London - Australia great Steve Waugh believes England debutant fast bowler Jofra Archer's ability to generate speed "seemingly out of nowhere" will make him tough to face.
Archer took his first wicket in Test cricket on Friday when he had struggling Australia opener Cameron Bancroft lbw for 13 with a sharp nip-back ball at Lord's - the ground where he bowled the decisive Super Over in England's dramatic World Cup final win over New Zealand last month.
Only 24.1 overs were possible before rain stopped play on Friday's third day of the second Ashes Test - a match where the opening day was washed out without a ball bowled.
But that was time enough for Australia, 1-0 up in the five-match series, to lose three wickets for 11 runs en route to a stumps score of 80-4, 178 runs behind England's first-innings 258.
Archer, who took the new ball late on Thursday, had fine figures of one wicket for 18 runs in 13 overs.
"He's done well," said Waugh, one of the outstanding batsmen of his generation.
"It's an ideal situation to debut, to take the new-ball at six o'clock (1700 GMT) under lights, overcast conditions.
"If you want to write your own script, that's when you want to bowl," the 54-year-old added.
"Having said that, he's very impressive. He's got a pretty unusual action, he's very relaxed but generates a lot of pace seemingly out of nowhere.
"So he's a guy that will take a bit of getting used to for batsmen, because he's different and quick through the air.
"We're certainly not underestimating him, but you know Test cricket is about different conditions and different scenarios.
"He's not faced a lot of those yet but so far from England's point of view he's been impressive, from our point of view, we certainly respect him."
Stuart Broad, leading England's attack in the absence of injured paceman James Anderson, had no doubt of Archer's quality.
"He's got all the attributes and he's already been a successful international cricketer, having been involved in a World Cup win," said Broad, a veteran of 122 Tests.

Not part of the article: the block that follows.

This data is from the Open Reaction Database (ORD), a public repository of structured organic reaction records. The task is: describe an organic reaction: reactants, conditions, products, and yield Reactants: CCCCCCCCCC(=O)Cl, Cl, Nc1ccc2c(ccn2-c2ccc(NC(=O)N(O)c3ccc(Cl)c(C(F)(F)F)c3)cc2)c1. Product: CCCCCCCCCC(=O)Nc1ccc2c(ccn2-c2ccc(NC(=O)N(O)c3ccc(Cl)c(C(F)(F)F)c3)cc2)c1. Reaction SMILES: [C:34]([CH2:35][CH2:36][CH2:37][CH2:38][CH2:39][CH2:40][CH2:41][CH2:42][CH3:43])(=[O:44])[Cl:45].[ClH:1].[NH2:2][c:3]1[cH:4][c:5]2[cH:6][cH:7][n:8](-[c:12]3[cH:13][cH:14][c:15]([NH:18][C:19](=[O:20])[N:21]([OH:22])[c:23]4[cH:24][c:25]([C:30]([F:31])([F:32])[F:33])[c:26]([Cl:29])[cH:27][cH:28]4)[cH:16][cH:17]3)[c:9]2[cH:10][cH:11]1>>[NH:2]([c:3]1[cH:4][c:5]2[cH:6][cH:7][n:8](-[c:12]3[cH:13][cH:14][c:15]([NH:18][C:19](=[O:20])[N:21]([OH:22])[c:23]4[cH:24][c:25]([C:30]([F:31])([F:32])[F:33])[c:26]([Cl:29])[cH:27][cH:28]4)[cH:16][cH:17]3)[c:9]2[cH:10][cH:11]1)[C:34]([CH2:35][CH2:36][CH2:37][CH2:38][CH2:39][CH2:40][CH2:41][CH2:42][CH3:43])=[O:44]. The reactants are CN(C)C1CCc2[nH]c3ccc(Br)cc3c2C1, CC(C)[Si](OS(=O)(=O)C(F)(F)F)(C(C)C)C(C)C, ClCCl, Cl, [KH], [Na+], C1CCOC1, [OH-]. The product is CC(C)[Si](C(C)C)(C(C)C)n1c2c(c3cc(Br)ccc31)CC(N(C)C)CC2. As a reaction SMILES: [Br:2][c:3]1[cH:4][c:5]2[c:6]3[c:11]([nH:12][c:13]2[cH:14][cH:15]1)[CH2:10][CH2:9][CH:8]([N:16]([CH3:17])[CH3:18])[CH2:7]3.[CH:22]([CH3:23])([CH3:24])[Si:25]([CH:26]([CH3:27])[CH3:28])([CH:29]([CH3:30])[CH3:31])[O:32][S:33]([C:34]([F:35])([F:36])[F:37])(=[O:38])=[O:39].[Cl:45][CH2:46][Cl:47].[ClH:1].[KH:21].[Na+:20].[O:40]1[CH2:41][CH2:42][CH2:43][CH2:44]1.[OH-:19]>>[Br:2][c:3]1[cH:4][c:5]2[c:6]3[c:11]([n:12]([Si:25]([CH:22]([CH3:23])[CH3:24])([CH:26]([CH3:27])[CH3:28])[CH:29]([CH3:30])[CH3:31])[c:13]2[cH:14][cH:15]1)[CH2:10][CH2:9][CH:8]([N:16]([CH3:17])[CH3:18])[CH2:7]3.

"In our minds, because he's been involved with the World Cup and he's been talked about so much in the last six months, we think he's an experienced, older, knows-it-all cricketer.
"He's still learning his trade a little bit, but he's doing it with great success. There will be times when he blows teams away."
Australia may hold the Ashes but they have not won a Test series away to England since Waugh led them to victory back in 2001.
Successive tours have seen Australia undone by dramatic collapses and Waugh was pleased they managed to limit the damage to just three wickets lost on Friday after they resumed on 30-1.
Significantly star batsman Steve Smith - who marked his return to Test cricket after a 12-month ball-tampering ban with twin hundreds at Edgbaston - is 13 not out.
"The key to doing well over here is to not have a disastrous session," said Waugh.
"When you lose a couple of quick wickets there is potential to lose five, six or seven and in the Test match you're going to struggle to come back from that. So we hung in there really well."
But Broad said England still had time to secure a victory.
"We'd need to bowl Australia out by lunch tomorrow (Saturday)," he explained.
"Our bowling unit's aim is to get the next six wickets by lunch and then ideally bat until an hour, or half-an-hour, before lunch on day five and try to force a result that way."